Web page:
The movement for marriage equality made significant headway in Pennsylvania this week, when the Honorable John E. Jones, issued an opinion striking down the state’s ban on same-sex marriage for constitutional reasons. The federal lawsuit brought by 11 gay and lesbian couples, one widow and two teenage children of a same-sex couple was originally filed last year. The plaintiffs in Deb Whitewood, et al. v. Michael Wolf, et al. argued that provisions of Pennsylvania’s Domestic Relations Code were unconstitutional because the laws prohibited same-sex marriages and refused to recognize same-sex couples who were legally married in other jurisdictions. Adopting the rationale utilized by 12 other federal district courts, Judge Jones found that the principles of equality, deeply embedded in the U.S. Constitution demanded that all couples have equal dignity in the realm of civil marriage.
Pennsylvania’s Same-Sex Marriage Ban
In 1996, Pennsylvania amended its marriage laws, to explicitly state Pennsylvania’s “traditional and longstanding policy” of only recognizing marriages that are “between one man and one woman,” a sentiment echoed by the federal Defense of Marriage Act (DOMA), which was signed into the legislature by President Bill Clinton. Moreover, the 1996 amendments also included an anti-recognition provision by which the Commonwealth refused to recognize marriages lawfully entered into by same-sex couples in other jurisdictions.
Following the Supreme Court’s decision in United States v. Windsor, which ruled that the federal same-sex marriage ban was unconstitutional, over 70 lawsuits were filed challenging various marriage laws throughout the country. The Whitewood case was filed in the Middle District of Pennsylvania on July 9, 2013. Two days after the suit was filed, Pennsylvania’s Attorney General, Kathleen Kane, announced that she would not defend the Commonwealth’s version of DOMA. A trial date was set for June 9, 2014 but at the close of discovery, both parties agreed that there was no need to move forward to trial because the Commonwealth did not contest any of the facts made by the plaintiffs and had no witnesses to present who opposed the freedom to marry.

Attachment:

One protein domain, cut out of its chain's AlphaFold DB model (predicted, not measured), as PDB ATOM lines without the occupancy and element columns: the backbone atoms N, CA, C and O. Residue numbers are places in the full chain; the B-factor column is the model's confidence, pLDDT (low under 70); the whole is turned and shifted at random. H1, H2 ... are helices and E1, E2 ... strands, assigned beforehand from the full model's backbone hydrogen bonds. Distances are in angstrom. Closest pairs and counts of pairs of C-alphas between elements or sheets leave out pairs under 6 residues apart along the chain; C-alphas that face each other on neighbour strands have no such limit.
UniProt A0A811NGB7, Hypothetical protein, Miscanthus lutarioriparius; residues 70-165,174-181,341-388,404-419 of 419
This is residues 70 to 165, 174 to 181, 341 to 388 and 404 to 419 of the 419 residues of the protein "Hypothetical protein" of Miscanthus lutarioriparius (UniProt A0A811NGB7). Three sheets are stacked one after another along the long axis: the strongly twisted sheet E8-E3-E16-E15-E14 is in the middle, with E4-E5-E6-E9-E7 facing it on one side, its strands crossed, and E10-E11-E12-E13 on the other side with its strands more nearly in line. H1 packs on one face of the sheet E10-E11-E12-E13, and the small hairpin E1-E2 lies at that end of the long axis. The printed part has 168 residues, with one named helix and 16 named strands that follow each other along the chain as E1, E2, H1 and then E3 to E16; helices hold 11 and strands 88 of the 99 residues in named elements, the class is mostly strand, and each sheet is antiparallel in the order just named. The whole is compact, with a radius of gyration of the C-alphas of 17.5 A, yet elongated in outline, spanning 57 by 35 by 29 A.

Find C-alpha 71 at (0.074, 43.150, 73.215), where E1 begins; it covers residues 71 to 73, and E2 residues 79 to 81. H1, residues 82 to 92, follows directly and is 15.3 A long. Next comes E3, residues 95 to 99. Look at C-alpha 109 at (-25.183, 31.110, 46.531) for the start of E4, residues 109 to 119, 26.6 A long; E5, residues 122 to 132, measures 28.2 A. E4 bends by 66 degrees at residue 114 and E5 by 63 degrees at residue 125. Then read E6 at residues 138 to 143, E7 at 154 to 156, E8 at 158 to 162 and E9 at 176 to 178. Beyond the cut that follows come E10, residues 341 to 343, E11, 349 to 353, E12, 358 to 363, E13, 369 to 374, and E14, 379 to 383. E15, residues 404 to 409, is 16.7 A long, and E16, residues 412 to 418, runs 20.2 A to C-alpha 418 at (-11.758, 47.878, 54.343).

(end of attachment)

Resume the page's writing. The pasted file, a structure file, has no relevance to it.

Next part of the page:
Constitutional Arguments for Marriage Equality
The plaintiff’s in Whitewood challenged Pennsylvania’s marriage laws for constitutional reasons—arguing that the ban on same-sex marriage violated the Fourteenth Amendment. Judge Jones reiterated that marriage is a fundamental right guaranteed by the U.S. Constitution. Relying on prior Supreme Court case law that struck down Virginia’s ban on interracial marriages, Judge Jones ruled that the Due Process Clause of the Fourteenth Amendment encompassed the right to marry a person of the same sex. Accordingly, Pennsylvania’s marriage law that defines marriage as being only between one man and one woman is unconstitutional. Furthermore, Judge Jones found that Pennsylvania’s refusal to recognize lawful same-sex marriages entered into in other jurisdictions unconstitutionally robbed same-sex couples of their fundamental liberty interest in the legal recognition of their marriage in the Commonwealth. Lastly, Judge Jones found that prohibiting marriages between same-sex couples also violated the Equal Protection Clause.
Impact of the Ruling
Judge Jones’ ruling effectively redefined marriage in Pennsylvania. As a result of the ruling “same-sex couples who seek to marry in Pennsylvania may do so, and already married same-sex couples will be recognized as such in the Commonwealth.” While the ruling may be appealed by the Commonwealth, for now, marriage equality has become a reality for Pennsylvania residents, as same-sex couples began obtaining marriage licenses and scheduling marriage ceremonies immediately after the ruling. Pennsylvania is the tenth state, since the Supreme Court’s historic DOMA ruling, where a federal judge has struck down a state ban on same-sex marriage.